October 23, 2021


(The WB, August 31, 2001-March 16, 2002)
Parachute Entertainment, Tollin/Robbins Productions, Warner Bros. Television
James Avery – R.L. Stine

            With his hit franchise Goosebumps winding down along with the expiration of his contract with Scholastic, author R.L. Stine was looking to the future. Parachute Publishing, a book packager co-founded by his wife Jane Stine, and HarperCollins secured a deal for him to produce two new book series: Goosebumps Gold and The Nightmare Room. Ultimately Gold, which would have been a limited run series of sequels to prior stories, was dead on arrival due to legal disputes between Scholastic and Parachute.

There's something creepy about Dylan's doll.

            The Nightmare Room was similar to the Goosebumps books in that it was an anthology series of kids being terrorized. The key difference was that the books were made for an older audience and featured darker content and unhappy endings as a result. Each book also had an introduction to the characters and story as if Stine were addressing the reader directly. Another unfortunate difference between the series was that this one only lasted for 15 entries. Despite HarperCollins’ aggressive marketing for the books, sales never quite reached that Goosebumps level. Stine posited in interviews that Nightmare Room ended up being overlooked because it was too similar to Goosebumps and came too soon after that series’ end.

A lie brings Sting crashing through the walls!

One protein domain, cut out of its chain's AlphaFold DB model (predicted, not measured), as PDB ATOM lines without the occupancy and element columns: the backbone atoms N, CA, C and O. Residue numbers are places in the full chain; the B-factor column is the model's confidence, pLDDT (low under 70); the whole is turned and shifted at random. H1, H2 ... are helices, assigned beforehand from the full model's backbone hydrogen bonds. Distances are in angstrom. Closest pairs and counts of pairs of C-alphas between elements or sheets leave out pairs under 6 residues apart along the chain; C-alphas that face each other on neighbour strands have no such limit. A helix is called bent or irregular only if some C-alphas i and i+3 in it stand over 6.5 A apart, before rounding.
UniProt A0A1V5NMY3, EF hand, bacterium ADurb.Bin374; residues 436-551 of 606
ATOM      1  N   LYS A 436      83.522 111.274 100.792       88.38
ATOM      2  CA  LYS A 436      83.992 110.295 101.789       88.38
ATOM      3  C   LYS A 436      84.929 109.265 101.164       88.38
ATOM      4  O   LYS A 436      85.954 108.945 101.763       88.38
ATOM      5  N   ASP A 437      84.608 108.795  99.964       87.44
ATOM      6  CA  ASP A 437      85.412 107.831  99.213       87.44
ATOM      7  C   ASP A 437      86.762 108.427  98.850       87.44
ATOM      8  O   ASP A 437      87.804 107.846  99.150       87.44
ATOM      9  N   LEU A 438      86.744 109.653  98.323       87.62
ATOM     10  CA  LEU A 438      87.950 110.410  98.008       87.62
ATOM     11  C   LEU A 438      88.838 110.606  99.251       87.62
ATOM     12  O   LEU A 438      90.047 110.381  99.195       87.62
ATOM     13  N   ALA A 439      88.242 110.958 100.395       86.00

Also looking to recapture Goosebumps’ success on television, a new series based on Nightmare Room was put into production by Parachute, Tollin/Robbins Productions and Warner Bros. Television. Like its predecessor, the series was a live-action anthology that took the majority of its stories straight out of the books, with the exception of four episodes that were based on an idea from a particular book rather than the whole thing. Along with subtle changes made to compensate for the shift in medium and to keep the book’s audience guessing, each adapted episode also featured at least one character whose gender was swapped. Appearing on the show were some notable and recognizable names, including Amanda Bynes (The Amanda Show), Robert Englund (Nightmare on Elm Street franchise), Keiko Agena (Gilmore Girls), Sam Jones III & Allison Mack (Smallville), Frankie Muniz & Justin Berfield (Malcolm in the Middle), Tippi Hedren (The Birds), Danielle Fishel & Betsy Randle (Boy Meets World), Drake Bell (Drake & Josh), Angus Scrimm (Phantasm series), Brenda Song (Wendy Wu: Homecoming Warrior), Steve “Sting” Borden, Lindsay Felton (Caitlin’s Way), Shia LaBeaouf & A..J. Trauth (Even Stevens), David Naughton (An American Werewolf in London), Kaley Cuoco (The Big Bang Theory), David Carradine (King Fu), and twins Dylan and Cole Sprouse (The Suite Life of Zack and Cody).